Hagen site artifacts

Hagen Site Artifacts, ca. 1550-1675, MHS 87.57.01, .06, .16, .17, .22

As one of only two permanent village sites excavated in Montana, the Hagen Site—a National Historic Landmark north of Glendive—tells an important story of cultural evolution on the Northern Plains. Artifacts gathered from the site include pottery sherds that bear characteristics of Great Lakes’ ceramics; hoes, picks, and squash and pumpkin seeds that suggest the inhabitants were familiar with agriculture; and the remains of 341 buffalo, indicating this was a hunting-oriented site. Taken together, these artifacts indicate that the Hagen Site (which was settled sometime between 1550 and 1675) may be the key to a crucial turning point of a people with Woodland roots as they transitioned to Plains bison culture. 

Album Unique

George Catlin Album Unique, 1852, MHS MHS X1969.62.37-39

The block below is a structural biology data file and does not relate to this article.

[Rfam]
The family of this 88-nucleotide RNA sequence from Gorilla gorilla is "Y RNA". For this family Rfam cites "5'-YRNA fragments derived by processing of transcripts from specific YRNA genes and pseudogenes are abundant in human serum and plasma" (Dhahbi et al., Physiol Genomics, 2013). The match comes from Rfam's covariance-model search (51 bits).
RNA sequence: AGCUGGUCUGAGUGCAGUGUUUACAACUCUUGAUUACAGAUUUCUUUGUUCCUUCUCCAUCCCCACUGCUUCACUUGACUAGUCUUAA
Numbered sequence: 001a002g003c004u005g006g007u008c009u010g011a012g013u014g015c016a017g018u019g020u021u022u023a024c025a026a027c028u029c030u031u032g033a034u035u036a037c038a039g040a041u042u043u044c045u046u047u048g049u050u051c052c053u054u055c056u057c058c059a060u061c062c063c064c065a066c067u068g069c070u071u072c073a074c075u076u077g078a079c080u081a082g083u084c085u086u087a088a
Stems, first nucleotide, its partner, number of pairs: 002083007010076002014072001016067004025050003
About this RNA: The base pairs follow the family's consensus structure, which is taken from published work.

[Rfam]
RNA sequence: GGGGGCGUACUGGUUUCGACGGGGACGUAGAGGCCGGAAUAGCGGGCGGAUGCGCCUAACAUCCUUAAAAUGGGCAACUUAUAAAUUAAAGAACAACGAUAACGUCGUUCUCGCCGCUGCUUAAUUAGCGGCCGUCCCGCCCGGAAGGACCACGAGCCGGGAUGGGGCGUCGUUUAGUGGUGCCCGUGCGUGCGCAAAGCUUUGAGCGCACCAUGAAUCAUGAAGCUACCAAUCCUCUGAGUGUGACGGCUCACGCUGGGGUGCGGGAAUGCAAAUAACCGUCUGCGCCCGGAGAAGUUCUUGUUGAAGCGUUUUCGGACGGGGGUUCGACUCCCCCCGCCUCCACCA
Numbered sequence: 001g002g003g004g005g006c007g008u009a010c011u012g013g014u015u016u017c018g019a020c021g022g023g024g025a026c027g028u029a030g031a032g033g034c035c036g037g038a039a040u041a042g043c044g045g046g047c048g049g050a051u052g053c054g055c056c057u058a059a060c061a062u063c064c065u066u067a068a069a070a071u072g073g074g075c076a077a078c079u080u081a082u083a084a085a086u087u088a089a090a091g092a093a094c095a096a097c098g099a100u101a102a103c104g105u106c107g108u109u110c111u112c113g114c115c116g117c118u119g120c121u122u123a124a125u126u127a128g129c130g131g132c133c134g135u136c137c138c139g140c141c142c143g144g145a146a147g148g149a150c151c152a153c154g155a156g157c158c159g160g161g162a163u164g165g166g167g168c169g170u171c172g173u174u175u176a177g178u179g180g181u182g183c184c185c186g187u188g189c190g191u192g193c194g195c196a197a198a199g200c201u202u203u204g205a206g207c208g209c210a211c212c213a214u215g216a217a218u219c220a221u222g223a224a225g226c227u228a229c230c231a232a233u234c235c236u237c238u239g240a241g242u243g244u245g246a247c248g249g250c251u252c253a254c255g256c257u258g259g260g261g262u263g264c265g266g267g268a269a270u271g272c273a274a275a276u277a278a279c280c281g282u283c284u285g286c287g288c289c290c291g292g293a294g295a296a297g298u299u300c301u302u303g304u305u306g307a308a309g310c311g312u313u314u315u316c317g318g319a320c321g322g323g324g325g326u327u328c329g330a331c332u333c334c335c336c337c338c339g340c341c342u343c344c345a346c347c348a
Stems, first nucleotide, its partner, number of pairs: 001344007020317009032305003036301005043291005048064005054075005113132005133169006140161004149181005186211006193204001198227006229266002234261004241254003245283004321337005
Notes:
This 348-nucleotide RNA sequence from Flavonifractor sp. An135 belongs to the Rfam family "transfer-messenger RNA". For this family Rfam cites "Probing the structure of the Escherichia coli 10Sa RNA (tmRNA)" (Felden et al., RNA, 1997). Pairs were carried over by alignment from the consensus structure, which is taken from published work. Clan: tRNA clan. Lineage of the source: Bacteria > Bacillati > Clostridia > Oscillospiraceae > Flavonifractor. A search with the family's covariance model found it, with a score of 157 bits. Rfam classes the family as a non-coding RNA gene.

Traveling the Upper Missouri River in the 1830s, George Catlin (1796–1872) was among the first artists of note to paint the portraits and ceremonies of the region’s Native American tribes. When he returned from the West, Catlin spent years promoting the artwork he had produced on his journey and transforming drawings and field sketches into finished works of art. In 1852, while visiting London, he assembled an Album Unique of original graphite drawings, inscribing the title page: “From amongst these tribes I have brought home a very extensive collection of portraits and other paintings taken from life and from which the following selection of portraits has been made by myself and copied with great care by my own hand.” These figures are three of one-hundred-thirty-five that he drew for this album.